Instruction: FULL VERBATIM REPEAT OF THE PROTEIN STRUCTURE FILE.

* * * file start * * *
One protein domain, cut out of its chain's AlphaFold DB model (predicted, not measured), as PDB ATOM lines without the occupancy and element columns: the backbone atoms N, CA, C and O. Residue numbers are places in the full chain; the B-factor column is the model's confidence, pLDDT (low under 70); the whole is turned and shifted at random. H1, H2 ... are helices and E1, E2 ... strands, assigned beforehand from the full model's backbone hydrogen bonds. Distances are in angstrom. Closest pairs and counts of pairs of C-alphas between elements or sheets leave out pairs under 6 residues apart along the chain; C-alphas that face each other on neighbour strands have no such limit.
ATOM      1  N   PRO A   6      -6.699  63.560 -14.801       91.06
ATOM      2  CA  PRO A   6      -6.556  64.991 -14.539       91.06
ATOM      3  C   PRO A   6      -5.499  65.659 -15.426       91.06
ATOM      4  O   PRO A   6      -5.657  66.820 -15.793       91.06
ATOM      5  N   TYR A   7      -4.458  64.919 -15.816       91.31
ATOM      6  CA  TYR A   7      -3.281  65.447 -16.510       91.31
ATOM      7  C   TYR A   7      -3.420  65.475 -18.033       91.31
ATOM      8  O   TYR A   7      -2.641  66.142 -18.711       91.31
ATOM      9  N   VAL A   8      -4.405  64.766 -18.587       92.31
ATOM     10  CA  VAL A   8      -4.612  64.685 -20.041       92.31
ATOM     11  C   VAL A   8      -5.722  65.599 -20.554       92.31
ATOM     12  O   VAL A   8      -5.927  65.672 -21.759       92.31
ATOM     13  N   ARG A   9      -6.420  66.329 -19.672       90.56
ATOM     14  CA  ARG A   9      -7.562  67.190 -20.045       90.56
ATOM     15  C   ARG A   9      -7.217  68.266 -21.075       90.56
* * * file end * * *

One protein domain, cut out of its chain's AlphaFold DB model (predicted, not measured), as PDB ATOM lines without the occupancy and element columns: the backbone atoms N, CA, C and O. Residue numbers are places in the full chain; the B-factor column is the model's confidence, pLDDT (low under 70); the whole is turned and shifted at random. H1, H2 ... are helices and E1, E2 ... strands, assigned beforehand from the full model's backbone hydrogen bonds. Distances are in angstrom. Closest pairs and counts of pairs of C-alphas between elements or sheets leave out pairs under 6 residues apart along the chain; C-alphas that face each other on neighbour strands have no such limit.
ATOM      1  N   PRO A   6      -6.699  63.560 -14.801       91.06
ATOM      2  CA  PRO A   6      -6.556  64.991 -14.539       91.06
ATOM      3  C   PRO A   6      -5.499  65.659 -15.426       91.06
ATOM      4  O   PRO A   6      -5.657  66.820 -15.793       91.06
ATOM      5  N   TYR A   7      -4.458  64.919 -15.816       91.31
ATOM      6  CA  TYR A   7      -3.281  65.447 -16.510       91.31
ATOM      7  C   TYR A   7      -3.420  65.475 -18.033       91.31
ATOM      8  O   TYR A   7      -2.641  66.142 -18.711       91.31
ATOM      9  N   VAL A   8      -4.405  64.766 -18.587       92.31
ATOM     10  CA  VAL A   8      -4.612  64.685 -20.041       92.31
ATOM     11  C   VAL A   8      -5.722  65.599 -20.554       92.31
ATOM     12  O   VAL A   8      -5.927  65.672 -21.759       92.31
ATOM     13  N   ARG A   9      -6.420  66.329 -19.672       90.56
ATOM     14  CA  ARG A   9      -7.562  67.190 -20.045       90.56
ATOM     15  C   ARG A   9      -7.217  68.266 -21.075       90.56